MO Tested: Icon 1000 Axys Gloves Review
Icon 1000's retro/urban gear is well styled, without compromising quality and value.
The Icon 1000 line has been around since 2012, though as retro styling continues to play a major role in new motorcycle design, the market for their “retro chic” urban inspired gear continues to grow. Traditional gear isn’t going anywhere any time soon, but having the option to suit up in something that still looks presentable/appropriate when at your destination isn’t a bad thing. I recently got my hands on an assortment of the Icon 1000 Varial collection to see how much (if anything) was sacrificed to develop the line with this more style-forward approach. Up first, the Icon 1000 Axys Gloves.
Icon 1000 Axys Gloves
Unlike the jackets, pants, and boots of the same collection, the stylistic touches of the Axys gloves are a fair bit more subtle. The perforated backs, ribbed sides, and textile finger sections of the gloves are pretty standard; however, the detailing of the palms features a more dramatic aesthetic. While the backs use a relatively supple black calfskin, the palms use a soft quilted goatskin in a tan/camel dyed coloring. Unlike calfskin, this material is more durable, as well as being water resistant, yet still supple to the touch. The added padding of the palms also gives the gloves an added layer of protection compared to some other gloves in the sub-$100 range. Though technically a short cuff glove, the Axys wear a touch longer than some of the other options out there, which was particularly beneficial when riding through temps in the mid-40s.
Upon initial fit/wear, a few details quickly came to light. Though the gloves feel soft to the touch on the outside, they definitely need a bit of a break-in period – especially the thumbs. Moving around to utilize controls, a pronounced and purposeful motion is required that takes a bit away from the otherwise mindless second-nature operation of signals, lighting, and other functions. Further to this, I also noted the thumbs on these gloves are cut a little long in relation to the fingers. I usually run an XL glove, and though the fingers all fit the way they should, I wound up with a touch of extra clearance in each thumb. Looking at customer reviews across a number of retailers, this seems to be a somewhat common observation. I wouldn’t call it a dealbreaker, mind you, but if you’re fussy about precise fit, this may be a deterrent.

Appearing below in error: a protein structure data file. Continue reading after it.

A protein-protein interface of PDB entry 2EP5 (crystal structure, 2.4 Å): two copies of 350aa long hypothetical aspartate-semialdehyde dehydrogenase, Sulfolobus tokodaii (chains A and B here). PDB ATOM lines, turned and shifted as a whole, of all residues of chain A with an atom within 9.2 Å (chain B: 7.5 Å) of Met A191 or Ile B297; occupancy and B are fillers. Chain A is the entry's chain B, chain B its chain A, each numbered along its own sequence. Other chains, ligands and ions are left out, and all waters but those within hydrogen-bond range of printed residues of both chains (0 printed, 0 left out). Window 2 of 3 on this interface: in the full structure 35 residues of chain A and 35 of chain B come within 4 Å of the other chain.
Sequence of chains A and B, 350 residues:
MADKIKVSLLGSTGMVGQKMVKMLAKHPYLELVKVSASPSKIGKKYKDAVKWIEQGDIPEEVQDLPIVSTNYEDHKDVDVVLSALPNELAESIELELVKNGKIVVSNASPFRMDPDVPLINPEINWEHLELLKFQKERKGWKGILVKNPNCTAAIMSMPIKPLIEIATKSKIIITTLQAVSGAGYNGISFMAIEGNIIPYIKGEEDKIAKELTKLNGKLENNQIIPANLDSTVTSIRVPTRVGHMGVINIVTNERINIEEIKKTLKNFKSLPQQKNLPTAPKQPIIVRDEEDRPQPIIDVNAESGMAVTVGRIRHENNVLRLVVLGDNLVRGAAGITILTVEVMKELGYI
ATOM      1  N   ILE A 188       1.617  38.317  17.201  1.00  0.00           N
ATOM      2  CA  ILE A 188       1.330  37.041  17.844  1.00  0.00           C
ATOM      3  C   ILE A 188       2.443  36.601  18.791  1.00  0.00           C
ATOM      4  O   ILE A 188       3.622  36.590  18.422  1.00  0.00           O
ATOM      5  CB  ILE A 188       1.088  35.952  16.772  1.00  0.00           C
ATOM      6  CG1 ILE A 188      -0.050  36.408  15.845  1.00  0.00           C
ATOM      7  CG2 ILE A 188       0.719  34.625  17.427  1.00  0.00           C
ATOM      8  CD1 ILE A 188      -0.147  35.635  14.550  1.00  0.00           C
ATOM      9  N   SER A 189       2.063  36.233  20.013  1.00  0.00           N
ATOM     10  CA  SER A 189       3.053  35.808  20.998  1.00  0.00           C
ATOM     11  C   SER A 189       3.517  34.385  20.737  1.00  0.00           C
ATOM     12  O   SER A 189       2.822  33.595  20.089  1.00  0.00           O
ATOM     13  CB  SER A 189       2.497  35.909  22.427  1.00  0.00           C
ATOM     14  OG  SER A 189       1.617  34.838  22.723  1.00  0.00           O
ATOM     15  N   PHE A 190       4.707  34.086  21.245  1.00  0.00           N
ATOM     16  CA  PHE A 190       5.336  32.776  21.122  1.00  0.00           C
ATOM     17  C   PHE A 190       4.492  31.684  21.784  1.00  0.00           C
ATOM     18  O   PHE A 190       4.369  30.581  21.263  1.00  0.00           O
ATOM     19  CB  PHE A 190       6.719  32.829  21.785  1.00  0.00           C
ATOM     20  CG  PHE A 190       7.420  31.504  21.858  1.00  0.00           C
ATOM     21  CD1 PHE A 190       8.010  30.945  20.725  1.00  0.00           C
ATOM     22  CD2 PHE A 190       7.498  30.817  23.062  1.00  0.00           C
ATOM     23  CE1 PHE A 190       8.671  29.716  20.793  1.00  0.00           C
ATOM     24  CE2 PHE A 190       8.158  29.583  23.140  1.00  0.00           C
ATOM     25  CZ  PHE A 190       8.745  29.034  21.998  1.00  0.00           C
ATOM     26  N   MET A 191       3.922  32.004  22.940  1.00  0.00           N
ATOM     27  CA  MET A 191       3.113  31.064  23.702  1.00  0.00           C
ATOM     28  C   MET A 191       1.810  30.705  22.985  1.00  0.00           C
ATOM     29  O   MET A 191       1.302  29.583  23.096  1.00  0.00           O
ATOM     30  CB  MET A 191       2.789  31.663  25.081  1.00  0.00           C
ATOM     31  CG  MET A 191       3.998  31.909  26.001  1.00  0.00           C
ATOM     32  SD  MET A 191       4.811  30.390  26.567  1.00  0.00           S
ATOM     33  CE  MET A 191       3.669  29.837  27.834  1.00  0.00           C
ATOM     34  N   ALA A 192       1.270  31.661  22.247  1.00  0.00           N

Getting out on the road in slightly cooler conditions, I immediately noticed an improvement in warmth. Being a more casual fair-weather rider, I generally run a lightweight textile glove rather than heavy leathers, and I found the Axys struck a great intermediary point between my warm weather gloves and more burly options I’d ridden with in the past. If the intent is to be a fairweather rider without being ill-equipped should the weather turn sour, I’d be pretty quick to recommend these guys.
After a handful of days in action, one more detail came to light that’s worth noting. On the outside, the stitching and execution of these gloves is more than satisfactory given their affordable mid-range pricing, but on the inside, the stitching is a bit on the bulky side and can prove irritating on a long ride. Once again, I think, when properly broken in, this will be a non-issue, but for my four days on the road, the stitching on the inside of the thumb (especially operating the throttle) was a bit of an irritant. Also, I found my fingernails catching the end stitching of the fingers from time to time. The latter ends up being a bit of a catch-22, because sizing down to get a better thumb fit means snug finger ends, whereas sizing up to make the fingers more comfortable means an even more bulky thumb.
At the end of the day, I’m not going to call these a bust by any stretch, as they still have a lot of pros to outweigh the handful of less-than-ideal details about them. What’s more, and as expected, the Icon 1000 Axys gloves easily undercut pricing of their competitors – something to consider if you’re suiting up on a budget. To get into a similarly constructed glove from Alpinestars, Dainese, or others, you’re going to to be closer (if not above) the $100 mark. If you aren’t concerned about budget and want the absolute best-of-the-best, there are others to consider, but if you want quality AND good bang for your buck (and can handle a bit of break-in discomfort), I’d definitely give these gloves some thought.
More by Justin Mastine-Frost